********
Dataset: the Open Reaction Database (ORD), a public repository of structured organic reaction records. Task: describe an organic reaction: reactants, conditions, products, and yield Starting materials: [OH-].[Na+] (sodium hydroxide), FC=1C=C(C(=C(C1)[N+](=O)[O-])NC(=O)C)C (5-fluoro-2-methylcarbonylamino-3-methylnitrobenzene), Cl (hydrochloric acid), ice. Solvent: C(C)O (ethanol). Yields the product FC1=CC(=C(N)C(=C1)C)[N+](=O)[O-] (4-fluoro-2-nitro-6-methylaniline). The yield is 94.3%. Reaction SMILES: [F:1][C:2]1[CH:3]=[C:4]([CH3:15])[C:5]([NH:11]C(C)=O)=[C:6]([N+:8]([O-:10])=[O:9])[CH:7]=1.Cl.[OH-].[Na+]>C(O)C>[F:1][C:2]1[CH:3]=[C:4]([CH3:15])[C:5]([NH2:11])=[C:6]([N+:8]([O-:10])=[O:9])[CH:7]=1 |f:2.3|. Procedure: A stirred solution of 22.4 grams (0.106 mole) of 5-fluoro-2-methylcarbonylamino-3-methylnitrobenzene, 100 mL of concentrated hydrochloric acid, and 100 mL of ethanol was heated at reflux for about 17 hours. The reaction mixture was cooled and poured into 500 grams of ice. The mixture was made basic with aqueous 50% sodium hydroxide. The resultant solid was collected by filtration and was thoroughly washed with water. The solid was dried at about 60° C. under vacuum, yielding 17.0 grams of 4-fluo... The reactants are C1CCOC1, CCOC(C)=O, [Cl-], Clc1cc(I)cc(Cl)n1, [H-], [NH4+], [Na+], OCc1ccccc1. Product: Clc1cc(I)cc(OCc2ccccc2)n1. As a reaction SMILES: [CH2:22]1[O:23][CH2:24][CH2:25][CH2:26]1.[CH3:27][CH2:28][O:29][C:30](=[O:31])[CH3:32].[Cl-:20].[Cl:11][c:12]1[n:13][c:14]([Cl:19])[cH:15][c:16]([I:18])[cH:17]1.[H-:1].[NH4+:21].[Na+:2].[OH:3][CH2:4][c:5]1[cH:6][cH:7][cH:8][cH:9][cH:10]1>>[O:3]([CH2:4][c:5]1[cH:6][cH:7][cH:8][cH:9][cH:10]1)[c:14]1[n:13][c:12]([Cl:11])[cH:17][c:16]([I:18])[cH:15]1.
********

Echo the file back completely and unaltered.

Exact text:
Dataset: the Open Reaction Database (ORD), a public repository of structured organic reaction records. Task: describe an organic reaction: reactants, conditions, products, and yield Starting materials: [OH-].[Na+] (sodium hydroxide), FC=1C=C(C(=C(C1)[N+](=O)[O-])NC(=O)C)C (5-fluoro-2-methylcarbonylamino-3-methylnitrobenzene), Cl (hydrochloric acid), ice. Solvent: C(C)O (ethanol). Yields the product FC1=CC(=C(N)C(=C1)C)[N+](=O)[O-] (4-fluoro-2-nitro-6-methylaniline). The yield is 94.3%. Reaction SMILES: [F:1][C:2]1[CH:3]=[C:4]([CH3:15])[C:5]([NH:11]C(C)=O)=[C:6]([N+:8]([O-:10])=[O:9])[CH:7]=1.Cl.[OH-].[Na+]>C(O)C>[F:1][C:2]1[CH:3]=[C:4]([CH3:15])[C:5]([NH2:11])=[C:6]([N+:8]([O-:10])=[O:9])[CH:7]=1 |f:2.3|. Procedure: A stirred solution of 22.4 grams (0.106 mole) of 5-fluoro-2-methylcarbonylamino-3-methylnitrobenzene, 100 mL of concentrated hydrochloric acid, and 100 mL of ethanol was heated at reflux for about 17 hours. The reaction mixture was cooled and poured into 500 grams of ice. The mixture was made basic with aqueous 50% sodium hydroxide. The resultant solid was collected by filtration and was thoroughly washed with water. The solid was dried at about 60° C. under vacuum, yielding 17.0 grams of 4-fluo... The reactants are C1CCOC1, CCOC(C)=O, [Cl-], Clc1cc(I)cc(Cl)n1, [H-], [NH4+], [Na+], OCc1ccccc1. Product: Clc1cc(I)cc(OCc2ccccc2)n1. As a reaction SMILES: [CH2:22]1[O:23][CH2:24][CH2:25][CH2:26]1.[CH3:27][CH2:28][O:29][C:30](=[O:31])[CH3:32].[Cl-:20].[Cl:11][c:12]1[n:13][c:14]([Cl:19])[cH:15][c:16]([I:18])[cH:17]1.[H-:1].[NH4+:21].[Na+:2].[OH:3][CH2:4][c:5]1[cH:6][cH:7][cH:8][cH:9][cH:10]1>>[O:3]([CH2:4][c:5]1[cH:6][cH:7][cH:8][cH:9][cH:10]1)[c:14]1[n:13][c:12]([Cl:11])[cH:17][c:16]([I:18])[cH:15]1.